There are several RLS-causing gene mutations that appear to affect iron storage. The gene BTBD9, for example, appears to be important for iron storage throughout the body. The presence of a mutated BTBD9 gene causes unusually low serum ferritin levels, indicative of iron deficiency and potentially contributing to anemia. 

However, many cases of genetically-linked RLS have less to do with iron storage and more to do with its regulation. MEIS1 is linked to the regulation of iron inside the brain. People with a malfunctioning MEIS1 variant may have normal iron levels in their blood, yet still have decreased iron availability in parts of their brain.

Other genes identified with an increased RLS risk include:

  • SKOR1
  • MAP2K5
  • TOX3
  • rs6747972

It is expected that more relevant genes will be identified in future research.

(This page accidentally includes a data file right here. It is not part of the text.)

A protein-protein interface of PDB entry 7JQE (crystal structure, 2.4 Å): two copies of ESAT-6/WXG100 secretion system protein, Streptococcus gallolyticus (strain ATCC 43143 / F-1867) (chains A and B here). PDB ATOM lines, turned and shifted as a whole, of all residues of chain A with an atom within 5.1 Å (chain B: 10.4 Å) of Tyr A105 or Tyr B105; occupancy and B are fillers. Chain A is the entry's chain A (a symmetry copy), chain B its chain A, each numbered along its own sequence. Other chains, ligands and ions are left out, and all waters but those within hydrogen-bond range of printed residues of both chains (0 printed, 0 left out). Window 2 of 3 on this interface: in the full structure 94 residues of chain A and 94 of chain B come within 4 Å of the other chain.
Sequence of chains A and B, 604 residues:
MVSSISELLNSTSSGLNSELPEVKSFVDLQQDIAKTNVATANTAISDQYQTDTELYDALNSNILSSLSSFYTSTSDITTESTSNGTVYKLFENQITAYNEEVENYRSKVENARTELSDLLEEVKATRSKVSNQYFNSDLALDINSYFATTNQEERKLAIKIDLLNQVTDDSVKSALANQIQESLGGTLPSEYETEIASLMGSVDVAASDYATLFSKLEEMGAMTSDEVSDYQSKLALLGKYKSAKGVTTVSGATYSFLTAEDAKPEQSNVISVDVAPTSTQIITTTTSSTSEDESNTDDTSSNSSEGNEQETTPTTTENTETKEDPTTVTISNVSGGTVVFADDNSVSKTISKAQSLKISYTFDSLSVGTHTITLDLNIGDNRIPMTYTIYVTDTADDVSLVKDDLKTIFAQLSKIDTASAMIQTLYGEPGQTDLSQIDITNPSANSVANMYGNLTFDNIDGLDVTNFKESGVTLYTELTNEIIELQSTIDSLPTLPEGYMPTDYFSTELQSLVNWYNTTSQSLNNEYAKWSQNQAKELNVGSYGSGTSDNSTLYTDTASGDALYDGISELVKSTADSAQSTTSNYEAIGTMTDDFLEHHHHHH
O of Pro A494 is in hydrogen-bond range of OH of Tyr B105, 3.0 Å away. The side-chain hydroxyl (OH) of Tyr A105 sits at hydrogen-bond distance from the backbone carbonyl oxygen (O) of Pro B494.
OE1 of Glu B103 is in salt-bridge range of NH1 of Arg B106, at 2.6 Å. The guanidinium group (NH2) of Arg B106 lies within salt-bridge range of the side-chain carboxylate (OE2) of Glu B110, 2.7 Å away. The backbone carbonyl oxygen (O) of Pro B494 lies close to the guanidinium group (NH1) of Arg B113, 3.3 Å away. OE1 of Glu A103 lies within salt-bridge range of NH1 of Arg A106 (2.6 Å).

Inheritance Pattern

Inheritance of primary RLS is often autosomal dominant, so the child of a parent with primary RLS may receive the gene and, if present, would be likely to exhibit symptoms at some point in their life. 

Familial RLS also often exhibits a pattern called “genetic anticipation.” This is due to the fact that sections of the mutant gene may be further duplicated and passed on, enhancing the effect of the change in subsequent generations. As a result, each subsequent generation with the altered RLS gene may experience their first RLS symptoms at a younger age.

The symptoms of primary RLS are generally first experienced from early adulthood to the early 40s, but may also occur during childhood, especially in the context of genetic anticipation. Medications, including some used to treat RLS, may also flare up or intensify RLS symptoms.